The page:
Getting Back into Fitness After a Traumatic Brain Injury (TBI)


Around 2.8 million Americans sustain a traumatic brain injury (TBI) every year and if you are one of them, you may wonder how quickly you can get back to your fitness routine. Your medical team will be able to tell you when to start and what form of exercise your routine should take. In the past, doctors recommended ‘cocooning’ (or resting completely from physical and mental activities) until symptoms disappeared. However, symptoms can last for weeks, months, or years, and failing to stay active can result in a higher risk of anxiety and depression.

Recent research has shown, moreover, that restarting activity within the week of a concussion (with your doctor’s approval) can shorten recovery time and reduce the likelihood of post-concussion syndrome. Of course, it all depends on the severity of your injury. Always follow the advice of a medical professional and ask them the following questions to make sure you stay on track.

What Type of Exercise Should I Do?

A TBI may affect aspects such as your range of motion, flexibility, or muscle endurance, so it is important to have a personalised workout to work on target areas. In the initial stages of your diagnosis, your medical team may carry out various tests to see the effect the TBI has had on various areas of functioning. If you are advised to rest during this time, take advantage to sort your health insurance and legal matters. If someone else’s negligence or medical malpractice has resulted in your injury, consult a TBI attorney to find out if you are entitled to compensation. TBI may require several years of rehabilitation and therapy and any compensation you will receive will not only buy you time but also help cover the costs of exercise and other equipment.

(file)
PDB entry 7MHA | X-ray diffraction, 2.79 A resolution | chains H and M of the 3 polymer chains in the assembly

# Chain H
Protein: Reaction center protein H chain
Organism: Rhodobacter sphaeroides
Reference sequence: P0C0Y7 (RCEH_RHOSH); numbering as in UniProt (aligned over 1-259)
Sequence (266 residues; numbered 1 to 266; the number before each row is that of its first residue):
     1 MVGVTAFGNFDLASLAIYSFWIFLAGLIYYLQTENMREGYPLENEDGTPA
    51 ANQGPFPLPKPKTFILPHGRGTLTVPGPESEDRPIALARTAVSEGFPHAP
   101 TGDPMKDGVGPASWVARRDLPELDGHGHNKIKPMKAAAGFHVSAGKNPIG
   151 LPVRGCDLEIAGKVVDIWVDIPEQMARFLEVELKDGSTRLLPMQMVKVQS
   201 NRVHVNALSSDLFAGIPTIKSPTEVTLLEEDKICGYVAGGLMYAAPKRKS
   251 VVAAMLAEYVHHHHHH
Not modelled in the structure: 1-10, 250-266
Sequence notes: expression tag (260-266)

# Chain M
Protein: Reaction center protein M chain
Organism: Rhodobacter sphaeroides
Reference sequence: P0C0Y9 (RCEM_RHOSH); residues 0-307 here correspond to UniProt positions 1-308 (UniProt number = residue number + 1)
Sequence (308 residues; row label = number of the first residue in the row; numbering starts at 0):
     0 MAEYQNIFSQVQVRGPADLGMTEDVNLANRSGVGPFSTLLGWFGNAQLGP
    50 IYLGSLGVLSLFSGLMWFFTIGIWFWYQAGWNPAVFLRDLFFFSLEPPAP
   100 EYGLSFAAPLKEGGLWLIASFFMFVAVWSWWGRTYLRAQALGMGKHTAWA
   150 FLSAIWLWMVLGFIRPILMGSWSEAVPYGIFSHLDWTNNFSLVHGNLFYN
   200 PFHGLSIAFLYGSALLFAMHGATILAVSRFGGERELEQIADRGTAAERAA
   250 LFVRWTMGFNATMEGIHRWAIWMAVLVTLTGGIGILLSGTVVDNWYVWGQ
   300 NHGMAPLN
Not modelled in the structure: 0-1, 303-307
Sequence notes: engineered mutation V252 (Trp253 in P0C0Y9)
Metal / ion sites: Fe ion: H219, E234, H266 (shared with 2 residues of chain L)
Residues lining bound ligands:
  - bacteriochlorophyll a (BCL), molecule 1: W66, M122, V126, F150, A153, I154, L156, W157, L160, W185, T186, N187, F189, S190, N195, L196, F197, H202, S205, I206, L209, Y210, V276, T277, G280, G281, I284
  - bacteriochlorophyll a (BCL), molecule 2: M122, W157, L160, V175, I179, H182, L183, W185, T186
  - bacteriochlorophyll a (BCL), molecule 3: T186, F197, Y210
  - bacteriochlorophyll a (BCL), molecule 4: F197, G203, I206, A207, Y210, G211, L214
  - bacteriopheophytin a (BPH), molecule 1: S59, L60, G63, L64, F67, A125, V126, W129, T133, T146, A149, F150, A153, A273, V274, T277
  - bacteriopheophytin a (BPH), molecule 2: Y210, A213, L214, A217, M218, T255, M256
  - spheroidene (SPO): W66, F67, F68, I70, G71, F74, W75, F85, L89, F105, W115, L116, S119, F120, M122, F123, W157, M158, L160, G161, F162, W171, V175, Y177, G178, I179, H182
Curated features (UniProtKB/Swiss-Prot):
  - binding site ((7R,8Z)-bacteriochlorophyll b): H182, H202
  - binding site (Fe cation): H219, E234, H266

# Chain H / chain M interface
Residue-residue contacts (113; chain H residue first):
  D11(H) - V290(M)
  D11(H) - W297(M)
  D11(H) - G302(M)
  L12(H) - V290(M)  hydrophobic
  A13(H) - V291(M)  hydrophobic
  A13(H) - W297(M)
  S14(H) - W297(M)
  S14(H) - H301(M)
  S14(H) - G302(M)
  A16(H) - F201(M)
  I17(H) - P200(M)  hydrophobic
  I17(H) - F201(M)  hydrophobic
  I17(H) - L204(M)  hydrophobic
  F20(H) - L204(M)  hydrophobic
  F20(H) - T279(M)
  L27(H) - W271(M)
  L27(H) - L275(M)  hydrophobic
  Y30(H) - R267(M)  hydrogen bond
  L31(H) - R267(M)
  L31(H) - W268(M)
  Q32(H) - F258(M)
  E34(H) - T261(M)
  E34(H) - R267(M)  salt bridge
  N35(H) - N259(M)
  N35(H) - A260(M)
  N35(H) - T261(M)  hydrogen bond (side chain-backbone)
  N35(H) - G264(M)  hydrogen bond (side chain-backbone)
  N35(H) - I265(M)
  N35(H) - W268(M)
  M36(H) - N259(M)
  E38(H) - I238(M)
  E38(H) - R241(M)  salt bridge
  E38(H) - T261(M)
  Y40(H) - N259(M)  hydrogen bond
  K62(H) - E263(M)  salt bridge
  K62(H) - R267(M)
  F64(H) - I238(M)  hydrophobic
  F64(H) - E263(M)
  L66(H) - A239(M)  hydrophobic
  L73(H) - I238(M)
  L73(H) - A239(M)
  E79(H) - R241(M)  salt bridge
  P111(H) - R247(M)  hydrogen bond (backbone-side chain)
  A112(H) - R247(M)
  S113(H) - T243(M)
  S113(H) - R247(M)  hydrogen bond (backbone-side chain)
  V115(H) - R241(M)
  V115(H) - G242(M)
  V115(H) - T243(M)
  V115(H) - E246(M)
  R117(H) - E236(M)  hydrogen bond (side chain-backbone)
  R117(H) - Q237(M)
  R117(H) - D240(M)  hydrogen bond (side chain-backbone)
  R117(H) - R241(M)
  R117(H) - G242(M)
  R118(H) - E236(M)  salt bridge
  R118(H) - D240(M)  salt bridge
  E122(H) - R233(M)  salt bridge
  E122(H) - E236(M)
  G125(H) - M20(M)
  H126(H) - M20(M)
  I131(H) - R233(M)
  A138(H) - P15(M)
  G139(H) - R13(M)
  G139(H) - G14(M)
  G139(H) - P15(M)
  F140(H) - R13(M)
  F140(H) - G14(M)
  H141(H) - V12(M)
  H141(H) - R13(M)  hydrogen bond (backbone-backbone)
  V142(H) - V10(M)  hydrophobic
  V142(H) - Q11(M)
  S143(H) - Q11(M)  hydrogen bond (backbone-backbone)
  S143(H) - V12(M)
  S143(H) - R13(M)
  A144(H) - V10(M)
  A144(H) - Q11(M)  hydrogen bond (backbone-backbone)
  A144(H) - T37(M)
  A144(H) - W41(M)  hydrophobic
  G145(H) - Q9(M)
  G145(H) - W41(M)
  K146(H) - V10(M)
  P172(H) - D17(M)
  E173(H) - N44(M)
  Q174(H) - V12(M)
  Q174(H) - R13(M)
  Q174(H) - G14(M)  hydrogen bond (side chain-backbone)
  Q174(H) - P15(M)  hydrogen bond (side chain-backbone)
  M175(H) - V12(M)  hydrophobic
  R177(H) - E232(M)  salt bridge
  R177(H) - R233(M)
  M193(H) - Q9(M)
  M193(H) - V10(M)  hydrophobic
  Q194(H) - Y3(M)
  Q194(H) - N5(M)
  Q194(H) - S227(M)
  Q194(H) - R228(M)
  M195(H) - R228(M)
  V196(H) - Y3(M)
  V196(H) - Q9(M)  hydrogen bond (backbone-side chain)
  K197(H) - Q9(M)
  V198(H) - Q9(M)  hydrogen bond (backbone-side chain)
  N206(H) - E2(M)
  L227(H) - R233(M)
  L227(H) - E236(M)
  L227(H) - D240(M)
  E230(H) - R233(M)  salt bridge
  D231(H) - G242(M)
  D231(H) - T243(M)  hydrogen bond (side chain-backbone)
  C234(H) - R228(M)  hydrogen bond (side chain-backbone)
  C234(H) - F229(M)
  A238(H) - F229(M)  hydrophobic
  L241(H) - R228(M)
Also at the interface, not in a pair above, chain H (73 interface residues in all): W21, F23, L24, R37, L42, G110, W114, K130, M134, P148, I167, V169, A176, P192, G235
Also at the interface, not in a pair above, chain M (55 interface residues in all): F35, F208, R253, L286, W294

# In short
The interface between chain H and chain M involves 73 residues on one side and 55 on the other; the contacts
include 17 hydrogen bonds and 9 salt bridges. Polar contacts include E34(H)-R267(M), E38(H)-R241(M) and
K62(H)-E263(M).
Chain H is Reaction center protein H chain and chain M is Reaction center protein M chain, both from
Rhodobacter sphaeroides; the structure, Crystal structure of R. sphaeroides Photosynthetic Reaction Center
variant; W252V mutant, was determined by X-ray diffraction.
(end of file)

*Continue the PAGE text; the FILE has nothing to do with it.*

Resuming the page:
Cardiovascular and Strength Training

The American College of Sports Medicine recommends that people recovering from a TBI should aim to exercise three to five times per week at a 40% to 70% peak oxygen uptake intensity (or a 13/20 rate of perceived exertion) for 20 to 60 minutes. Cardiovascular training can include swimming, walking, cycling, or any exercise recommended by their doctor. Not only does cardiovascular exercise reduce the risk of depression, heart disease, obesity, and various types of cancer, but it can also help people with TBIs build up their endurance so that day-to-day tasks can be easier to perform. You should also aim to complete two strength sessions per week, completing up to two sets of eight to 12 repetitions.

Do not Forget to Stretch

Stretching should be an important part of your routine and indeed, dedicated stretching workouts should be carried out every other day if possible to maintain joint flexibility. Stretching helps increase muscle length, allowing you to complete your routines while lowering your injury rates. After stretching for around 15 minutes, you will probably notice that it is easier to complete exercises requiring motions such as bending and squatting. 

Research indicates that exercise can play an important role in the recovery from TBIs. If you have experienced this type of injury, follow medical recommendations and run any routine you plan on completing by your doctors. They will most probably recommend a combination of cardiovascular, strength, and flexibility exercises, which will boost your endurance and enhance your mental wellbeing.


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